Social Security’s Early Recipients are Straining the System

Social Security’s Early Recipients are Straining the System

By filing for their benefits early, seniors are helping to increase the agency’s obligations in the short run.


Social Security amounts to a generational transfer of wealth. When people are young, healthy, and of working age, they pay into the system, helping to fund the benefits of Social Security’s current dependents—namely, elderly Americans who did the same for their predecessors in the program. When the current generation of taxpayers reaches retirement age, their benefits will be covered by the next one, and so on.

The problem is that, despite an overwhelming majority of Americans supporting Social Security, public confidence in this arrangement is beginning to fall apart. The Social Security trust fund, which provides the money required for families’ benefits, is beginning to go dry; it has decreased steadily over the last twenty years, and according to the Social Security trustees’ own estimate, will go broke by 2034—a year earlier than the common 2035 projection that other estimates have cited.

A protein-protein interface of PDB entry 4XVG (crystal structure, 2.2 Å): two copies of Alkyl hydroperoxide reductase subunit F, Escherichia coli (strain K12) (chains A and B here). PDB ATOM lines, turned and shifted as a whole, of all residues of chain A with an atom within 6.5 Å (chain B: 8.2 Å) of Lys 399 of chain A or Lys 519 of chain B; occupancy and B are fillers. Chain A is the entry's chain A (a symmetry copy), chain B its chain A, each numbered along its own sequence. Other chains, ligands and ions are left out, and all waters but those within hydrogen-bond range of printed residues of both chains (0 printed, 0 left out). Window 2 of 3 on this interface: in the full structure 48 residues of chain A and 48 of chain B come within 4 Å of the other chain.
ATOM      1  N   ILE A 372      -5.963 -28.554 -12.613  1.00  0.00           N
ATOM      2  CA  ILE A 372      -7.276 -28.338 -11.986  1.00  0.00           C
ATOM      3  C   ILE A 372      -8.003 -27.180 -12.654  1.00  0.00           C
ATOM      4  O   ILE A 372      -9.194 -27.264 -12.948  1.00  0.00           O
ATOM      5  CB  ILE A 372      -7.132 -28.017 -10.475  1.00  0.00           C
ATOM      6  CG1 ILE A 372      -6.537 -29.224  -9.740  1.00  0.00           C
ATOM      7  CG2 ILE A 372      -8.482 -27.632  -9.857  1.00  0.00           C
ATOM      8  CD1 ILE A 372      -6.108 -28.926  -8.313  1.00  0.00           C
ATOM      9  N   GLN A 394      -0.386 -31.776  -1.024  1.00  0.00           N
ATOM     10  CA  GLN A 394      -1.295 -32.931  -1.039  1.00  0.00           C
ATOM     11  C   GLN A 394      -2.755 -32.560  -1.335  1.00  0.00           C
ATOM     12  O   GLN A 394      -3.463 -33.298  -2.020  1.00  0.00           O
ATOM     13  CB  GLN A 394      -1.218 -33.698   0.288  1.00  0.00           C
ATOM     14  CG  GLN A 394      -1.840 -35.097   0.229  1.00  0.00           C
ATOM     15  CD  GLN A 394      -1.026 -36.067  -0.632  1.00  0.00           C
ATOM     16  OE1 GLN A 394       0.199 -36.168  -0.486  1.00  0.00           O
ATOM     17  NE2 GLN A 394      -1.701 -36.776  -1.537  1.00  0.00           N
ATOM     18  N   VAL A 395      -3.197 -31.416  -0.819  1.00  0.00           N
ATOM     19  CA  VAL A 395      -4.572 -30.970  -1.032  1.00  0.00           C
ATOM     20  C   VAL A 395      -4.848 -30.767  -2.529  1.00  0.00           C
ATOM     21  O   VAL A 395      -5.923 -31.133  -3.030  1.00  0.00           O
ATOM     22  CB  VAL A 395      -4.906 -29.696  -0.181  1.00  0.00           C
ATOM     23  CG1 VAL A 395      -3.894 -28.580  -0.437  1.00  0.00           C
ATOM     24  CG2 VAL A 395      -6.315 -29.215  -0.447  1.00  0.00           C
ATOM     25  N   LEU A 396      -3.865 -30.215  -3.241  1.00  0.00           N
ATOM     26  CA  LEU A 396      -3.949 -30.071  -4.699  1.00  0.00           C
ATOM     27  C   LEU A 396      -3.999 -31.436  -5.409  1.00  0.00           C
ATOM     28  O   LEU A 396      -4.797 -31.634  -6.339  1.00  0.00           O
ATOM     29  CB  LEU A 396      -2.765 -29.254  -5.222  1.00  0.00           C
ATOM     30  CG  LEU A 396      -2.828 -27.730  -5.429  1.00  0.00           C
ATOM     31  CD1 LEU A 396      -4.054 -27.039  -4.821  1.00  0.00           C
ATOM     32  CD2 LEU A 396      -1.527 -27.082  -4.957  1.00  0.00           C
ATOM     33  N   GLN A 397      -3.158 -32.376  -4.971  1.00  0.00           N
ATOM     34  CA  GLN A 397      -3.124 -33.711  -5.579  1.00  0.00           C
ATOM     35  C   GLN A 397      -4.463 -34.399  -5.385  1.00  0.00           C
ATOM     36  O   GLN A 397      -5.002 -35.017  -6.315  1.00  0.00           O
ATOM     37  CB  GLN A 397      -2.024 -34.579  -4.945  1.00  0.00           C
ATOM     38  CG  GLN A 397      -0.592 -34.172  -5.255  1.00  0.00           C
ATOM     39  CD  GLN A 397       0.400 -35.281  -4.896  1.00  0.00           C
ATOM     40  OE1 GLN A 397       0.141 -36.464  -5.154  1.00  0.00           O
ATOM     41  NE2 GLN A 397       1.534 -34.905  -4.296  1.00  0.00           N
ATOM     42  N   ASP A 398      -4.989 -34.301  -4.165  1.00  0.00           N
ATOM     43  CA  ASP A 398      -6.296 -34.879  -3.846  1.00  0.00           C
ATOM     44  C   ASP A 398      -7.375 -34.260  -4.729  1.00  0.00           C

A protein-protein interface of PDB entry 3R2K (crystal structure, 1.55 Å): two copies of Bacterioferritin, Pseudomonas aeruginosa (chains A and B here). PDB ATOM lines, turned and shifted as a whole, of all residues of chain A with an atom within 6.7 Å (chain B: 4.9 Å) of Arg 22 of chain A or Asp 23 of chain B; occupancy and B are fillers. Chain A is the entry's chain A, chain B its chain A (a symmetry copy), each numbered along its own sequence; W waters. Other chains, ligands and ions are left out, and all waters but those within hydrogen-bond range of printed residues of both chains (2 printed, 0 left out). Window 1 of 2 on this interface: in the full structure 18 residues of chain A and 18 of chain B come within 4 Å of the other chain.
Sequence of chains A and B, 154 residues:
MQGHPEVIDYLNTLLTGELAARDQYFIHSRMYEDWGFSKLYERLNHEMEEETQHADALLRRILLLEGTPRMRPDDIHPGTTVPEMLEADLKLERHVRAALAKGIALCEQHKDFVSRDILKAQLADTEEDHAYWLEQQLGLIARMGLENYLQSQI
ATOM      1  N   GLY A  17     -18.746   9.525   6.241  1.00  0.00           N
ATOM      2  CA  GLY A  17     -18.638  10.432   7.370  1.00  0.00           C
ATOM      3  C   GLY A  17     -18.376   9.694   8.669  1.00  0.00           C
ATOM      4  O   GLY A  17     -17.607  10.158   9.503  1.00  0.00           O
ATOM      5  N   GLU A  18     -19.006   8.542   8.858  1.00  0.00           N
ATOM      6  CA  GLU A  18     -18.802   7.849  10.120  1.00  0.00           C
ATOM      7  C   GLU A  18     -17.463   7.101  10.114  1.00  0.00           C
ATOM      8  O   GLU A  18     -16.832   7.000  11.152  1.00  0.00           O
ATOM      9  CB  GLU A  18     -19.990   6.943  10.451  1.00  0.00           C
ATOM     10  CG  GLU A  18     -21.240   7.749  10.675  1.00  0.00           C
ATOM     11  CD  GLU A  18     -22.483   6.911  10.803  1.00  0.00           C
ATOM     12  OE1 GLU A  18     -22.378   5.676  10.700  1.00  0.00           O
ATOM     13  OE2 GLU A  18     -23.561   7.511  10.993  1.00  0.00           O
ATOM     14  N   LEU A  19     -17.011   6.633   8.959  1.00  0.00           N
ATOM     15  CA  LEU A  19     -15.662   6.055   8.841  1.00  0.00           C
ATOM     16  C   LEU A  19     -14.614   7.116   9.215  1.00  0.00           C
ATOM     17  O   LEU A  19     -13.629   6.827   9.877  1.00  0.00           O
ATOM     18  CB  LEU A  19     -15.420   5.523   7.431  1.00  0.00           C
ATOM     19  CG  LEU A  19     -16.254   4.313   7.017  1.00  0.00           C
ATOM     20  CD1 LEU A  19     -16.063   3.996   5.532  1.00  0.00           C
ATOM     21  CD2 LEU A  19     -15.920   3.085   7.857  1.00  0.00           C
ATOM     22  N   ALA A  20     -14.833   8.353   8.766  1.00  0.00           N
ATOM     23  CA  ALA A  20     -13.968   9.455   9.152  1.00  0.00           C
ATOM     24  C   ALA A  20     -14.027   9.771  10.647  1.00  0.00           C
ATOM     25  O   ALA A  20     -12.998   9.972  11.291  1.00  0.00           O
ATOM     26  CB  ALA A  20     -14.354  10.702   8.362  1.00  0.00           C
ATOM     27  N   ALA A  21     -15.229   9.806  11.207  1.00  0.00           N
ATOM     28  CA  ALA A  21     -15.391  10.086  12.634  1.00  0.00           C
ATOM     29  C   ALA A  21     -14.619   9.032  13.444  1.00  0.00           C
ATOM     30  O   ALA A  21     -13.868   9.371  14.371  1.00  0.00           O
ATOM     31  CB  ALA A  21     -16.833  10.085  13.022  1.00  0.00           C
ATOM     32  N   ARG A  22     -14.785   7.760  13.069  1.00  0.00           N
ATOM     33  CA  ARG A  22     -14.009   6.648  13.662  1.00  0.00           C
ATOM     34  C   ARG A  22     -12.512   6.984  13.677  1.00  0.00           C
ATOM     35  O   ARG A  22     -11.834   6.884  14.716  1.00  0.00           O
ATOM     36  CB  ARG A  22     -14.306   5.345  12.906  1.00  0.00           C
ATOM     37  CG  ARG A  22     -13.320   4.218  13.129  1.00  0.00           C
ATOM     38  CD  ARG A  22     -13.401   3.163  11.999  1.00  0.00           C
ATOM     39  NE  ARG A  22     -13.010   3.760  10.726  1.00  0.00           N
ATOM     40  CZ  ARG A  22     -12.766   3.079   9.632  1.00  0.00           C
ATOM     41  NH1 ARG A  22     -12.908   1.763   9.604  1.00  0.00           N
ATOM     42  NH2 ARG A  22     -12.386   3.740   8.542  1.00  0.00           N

The role of the pandemic in advancing this timetable has been difficult to overstate. As millions of Americans lost their jobs permanently during the pandemic, many in their sixties decided to remove themselves from the job market altogether by retiring and claiming their benefits early. Although there can be a substantial financial penalty for doing this, for some Americans, the ability to retire early and spend more time in their lives with families or loved ones is worth more than a portion of one’s monthly check.

This trend will have one positive consequence, at least in the long run: because the penalties for an early withdrawal are fairly steep, the exodus could end up helping the Social Security Administration continue to afford making benefits payments for a longer time.

Unfortunately, by filing for their benefits early, seniors are helping to increase the agency’s obligations in the short run. It takes benefit levels a number of years—usually ten to fifteen, depending on a person’s benefit level—for them to lose overall income by filing for their Social Security payments early. The agency’s gain from people filing for their benefits early is significantly limited in this regard.

Financial advisers frequently warn against claiming benefits early, correctly highlighting that doing so exposes oneself to losing money over the long run. If the pandemic has shown nothing else, though, it has highlighted the difficulties in predicting events in the future. For many people approaching retirement, it may be preferable to have cash in hand now than a potentially larger payment later.

Trevor Filseth is a current and foreign affairs writer for the National Interest.

Image: Reuters.